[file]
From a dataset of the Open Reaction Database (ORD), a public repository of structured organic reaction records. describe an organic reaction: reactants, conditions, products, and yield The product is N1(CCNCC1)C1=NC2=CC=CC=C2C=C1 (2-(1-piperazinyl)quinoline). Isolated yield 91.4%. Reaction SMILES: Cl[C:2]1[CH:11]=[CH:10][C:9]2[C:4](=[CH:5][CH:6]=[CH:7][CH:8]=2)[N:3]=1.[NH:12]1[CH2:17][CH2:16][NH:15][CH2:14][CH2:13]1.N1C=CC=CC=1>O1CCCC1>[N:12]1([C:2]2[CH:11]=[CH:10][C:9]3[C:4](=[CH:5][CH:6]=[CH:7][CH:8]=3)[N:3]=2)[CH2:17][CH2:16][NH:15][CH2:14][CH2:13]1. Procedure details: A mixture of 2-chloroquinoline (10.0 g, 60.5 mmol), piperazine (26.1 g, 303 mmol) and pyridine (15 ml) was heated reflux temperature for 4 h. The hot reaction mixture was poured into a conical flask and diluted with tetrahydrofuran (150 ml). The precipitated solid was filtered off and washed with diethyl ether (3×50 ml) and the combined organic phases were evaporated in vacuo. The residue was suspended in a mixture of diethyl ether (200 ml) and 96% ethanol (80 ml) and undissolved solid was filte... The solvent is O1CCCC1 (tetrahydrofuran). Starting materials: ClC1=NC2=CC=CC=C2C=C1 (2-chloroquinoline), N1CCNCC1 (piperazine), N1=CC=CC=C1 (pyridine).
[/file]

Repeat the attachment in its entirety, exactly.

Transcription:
From a dataset of the Open Reaction Database (ORD), a public repository of structured organic reaction records. describe an organic reaction: reactants, conditions, products, and yield The product is N1(CCNCC1)C1=NC2=CC=CC=C2C=C1 (2-(1-piperazinyl)quinoline). Isolated yield 91.4%. Reaction SMILES: Cl[C:2]1[CH:11]=[CH:10][C:9]2[C:4](=[CH:5][CH:6]=[CH:7][CH:8]=2)[N:3]=1.[NH:12]1[CH2:17][CH2:16][NH:15][CH2:14][CH2:13]1.N1C=CC=CC=1>O1CCCC1>[N:12]1([C:2]2[CH:11]=[CH:10][C:9]3[C:4](=[CH:5][CH:6]=[CH:7][CH:8]=3)[N:3]=2)[CH2:17][CH2:16][NH:15][CH2:14][CH2:13]1. Procedure details: A mixture of 2-chloroquinoline (10.0 g, 60.5 mmol), piperazine (26.1 g, 303 mmol) and pyridine (15 ml) was heated reflux temperature for 4 h. The hot reaction mixture was poured into a conical flask and diluted with tetrahydrofuran (150 ml). The precipitated solid was filtered off and washed with diethyl ether (3×50 ml) and the combined organic phases were evaporated in vacuo. The residue was suspended in a mixture of diethyl ether (200 ml) and 96% ethanol (80 ml) and undissolved solid was filte... The solvent is O1CCCC1 (tetrahydrofuran). Starting materials: ClC1=NC2=CC=CC=C2C=C1 (2-chloroquinoline), N1CCNCC1 (piperazine), N1=CC=CC=C1 (pyridine).